I haven’t been blogging much because I’ve been on a narrative project writing streak. Usually I put off writing and end up rushing to a conclusion, but this Communicating Loss, Grief and Illness class has really changed things for me. Once I started writing my story and sprinkling it with dialogue, I was fully back in the moment–that week of Katrina. I wrote every day for 13 days straight, and I plan on writing for another 3 more before taking a long weekend break.
I presented my narrative tonight and of course cried throughout most of it. I had practiced at home and cried, so I was prepared. Even brought my own box of Kleenex. Typically for class presentations, I create a Powerpoint or made handouts, but in the days of presentations before mine, I noticed that everyone was simply reading their paper. And everyone had a moving tale to tell. They cried and I cried for them. Now I had to make the leap from writing my story to verbally sharing it. I am quite proud of the paper I produced and hope to see it evolve into the opening chapter of my dissertation; however, I really didn’t want to cry in front of everyone. But there’s the rub. If I didn’t read my paper aloud, then my story would go unheard. Turning it in is one thing, but reading it does much more. Posting it online would do even more than that, but I’m not ready for that yet. Frankly, I don’t have a webspace to do that anyway considering it’s over 25 pages. But here’s a snippit or two:
I intended this narrative to focus on the guilt of not taking the storm more seriously, not telling my parents to drive to Tampa, not being there to help my parents empty and gut our home of thirty years, and not being there in New Orleans for friends who had to move into FEMA trailers, are currently dealing with relationship problems, and are overmedicating to cover up their sadness. But once I started writing, I realized I felt more relief from telling my story about what I went through that week of the storm. Could my guilt this whole time be because I had not told my story sooner?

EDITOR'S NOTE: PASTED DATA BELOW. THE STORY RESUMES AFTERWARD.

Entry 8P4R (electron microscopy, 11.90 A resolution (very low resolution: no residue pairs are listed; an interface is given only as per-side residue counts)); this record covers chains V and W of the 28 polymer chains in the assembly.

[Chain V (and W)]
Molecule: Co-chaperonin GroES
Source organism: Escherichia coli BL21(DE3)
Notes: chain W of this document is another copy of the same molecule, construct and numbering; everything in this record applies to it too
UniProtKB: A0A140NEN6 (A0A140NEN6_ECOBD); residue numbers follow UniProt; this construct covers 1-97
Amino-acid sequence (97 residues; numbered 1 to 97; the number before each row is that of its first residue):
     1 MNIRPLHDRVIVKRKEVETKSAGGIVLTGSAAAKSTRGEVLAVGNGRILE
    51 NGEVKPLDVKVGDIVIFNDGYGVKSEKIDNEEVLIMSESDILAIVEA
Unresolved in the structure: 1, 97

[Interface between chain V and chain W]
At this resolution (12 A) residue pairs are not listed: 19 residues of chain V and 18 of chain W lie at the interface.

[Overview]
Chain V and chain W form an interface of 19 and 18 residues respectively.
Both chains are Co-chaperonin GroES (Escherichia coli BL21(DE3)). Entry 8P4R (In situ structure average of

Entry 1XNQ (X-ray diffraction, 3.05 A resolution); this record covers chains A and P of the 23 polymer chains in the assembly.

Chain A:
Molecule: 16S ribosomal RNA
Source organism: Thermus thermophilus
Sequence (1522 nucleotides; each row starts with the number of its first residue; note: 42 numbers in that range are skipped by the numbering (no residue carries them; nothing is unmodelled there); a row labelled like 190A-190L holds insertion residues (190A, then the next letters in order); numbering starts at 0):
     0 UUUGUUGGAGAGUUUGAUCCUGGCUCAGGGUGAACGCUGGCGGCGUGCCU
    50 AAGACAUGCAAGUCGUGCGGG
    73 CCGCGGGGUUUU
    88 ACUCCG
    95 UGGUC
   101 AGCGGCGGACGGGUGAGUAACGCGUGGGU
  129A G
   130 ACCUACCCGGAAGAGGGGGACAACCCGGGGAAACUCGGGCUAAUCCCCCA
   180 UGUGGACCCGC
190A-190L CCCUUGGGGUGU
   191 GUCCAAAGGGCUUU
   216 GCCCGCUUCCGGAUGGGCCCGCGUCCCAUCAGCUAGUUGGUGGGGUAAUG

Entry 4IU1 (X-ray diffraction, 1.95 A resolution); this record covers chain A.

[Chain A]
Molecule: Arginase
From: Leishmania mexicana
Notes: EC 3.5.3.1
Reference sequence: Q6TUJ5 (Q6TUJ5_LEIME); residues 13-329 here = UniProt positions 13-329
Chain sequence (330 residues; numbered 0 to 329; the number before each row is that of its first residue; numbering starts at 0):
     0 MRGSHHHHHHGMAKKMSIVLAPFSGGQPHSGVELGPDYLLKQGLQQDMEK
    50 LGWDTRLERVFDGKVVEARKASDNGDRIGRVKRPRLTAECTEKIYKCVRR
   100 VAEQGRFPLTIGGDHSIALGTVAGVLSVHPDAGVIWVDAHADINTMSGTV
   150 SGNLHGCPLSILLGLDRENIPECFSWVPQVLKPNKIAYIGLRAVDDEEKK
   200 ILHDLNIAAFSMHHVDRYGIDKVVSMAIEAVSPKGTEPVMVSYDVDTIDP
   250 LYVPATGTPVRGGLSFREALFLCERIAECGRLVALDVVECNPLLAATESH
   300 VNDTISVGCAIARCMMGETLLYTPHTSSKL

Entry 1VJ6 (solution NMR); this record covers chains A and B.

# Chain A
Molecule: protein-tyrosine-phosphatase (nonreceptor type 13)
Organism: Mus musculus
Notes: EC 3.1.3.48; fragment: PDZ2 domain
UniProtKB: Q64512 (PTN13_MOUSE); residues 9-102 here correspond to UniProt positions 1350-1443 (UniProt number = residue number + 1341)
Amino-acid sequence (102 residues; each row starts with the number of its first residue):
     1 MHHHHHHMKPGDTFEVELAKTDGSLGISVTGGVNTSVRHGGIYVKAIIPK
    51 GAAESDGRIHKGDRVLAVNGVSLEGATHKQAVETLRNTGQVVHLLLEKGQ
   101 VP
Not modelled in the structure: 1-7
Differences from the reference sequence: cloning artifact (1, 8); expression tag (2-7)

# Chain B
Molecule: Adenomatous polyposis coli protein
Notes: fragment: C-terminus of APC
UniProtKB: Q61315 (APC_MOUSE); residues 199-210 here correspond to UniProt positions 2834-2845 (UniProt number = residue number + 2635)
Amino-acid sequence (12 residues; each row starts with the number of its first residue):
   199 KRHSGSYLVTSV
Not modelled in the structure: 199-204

This epiphany raised further questions: Why is it that when I meet people for the first time, I still proudly proclaim that I’m from New Orleans, but only respond with, “We lost everything” to their question of “How’d you make out after Katrina hit?” Why is that all I say? I certainly am annoyed if no one bothers to ask, so why, when given the chance, do I truncate my story to a three-word response? Maybe because I figure that if I respond, “I couldn’t find my parents for almost a week,” they will think that my mother and father were like the people they saw stranded either at the Superdome or Convention Center or had to hatchet their way up to the attic.
I feel guilty about labeling myself a “Katrina victim” because I didn’t have to endure anything other than frustration at not having any precise information. Even my parents are better off than most “Katrina victims” due to their relocation to a second home we already owned in Picayune, Mississippi. In general, when I tell people that my parents evacuated the day before the storm, I am convinced that whatever sympathy they may have had for us will diminish. Louise DeSalvo writes, “Often…trauma remains undisclosed because, though people would like to discuss it, they can’t or won’t because they fear punishment, embarrassment, or disapproval or because they can’t find an appropriate audience. So, many people actively stop themselves from telling their stories; they inhibit the need to tell their traumatic narratives” (24). DeSalvo has explained my situation exactly. However, I did begin telling my story online. Turns out, I have a different, more emotional persona online. Online, I have my blog space to share how upset I am.
As you can see, Katrina still haunts me. I came home from class tonight emotionally exhausted, with a migraine, and now can’t get to sleep. I tried grading papers, but I cannot focus for very long. Let’s just hope I get this Hurricane bitch off my back soon. I don’t think that will happen til 2008 when I defend my diss., but a girl can hope for some relief, can’t she?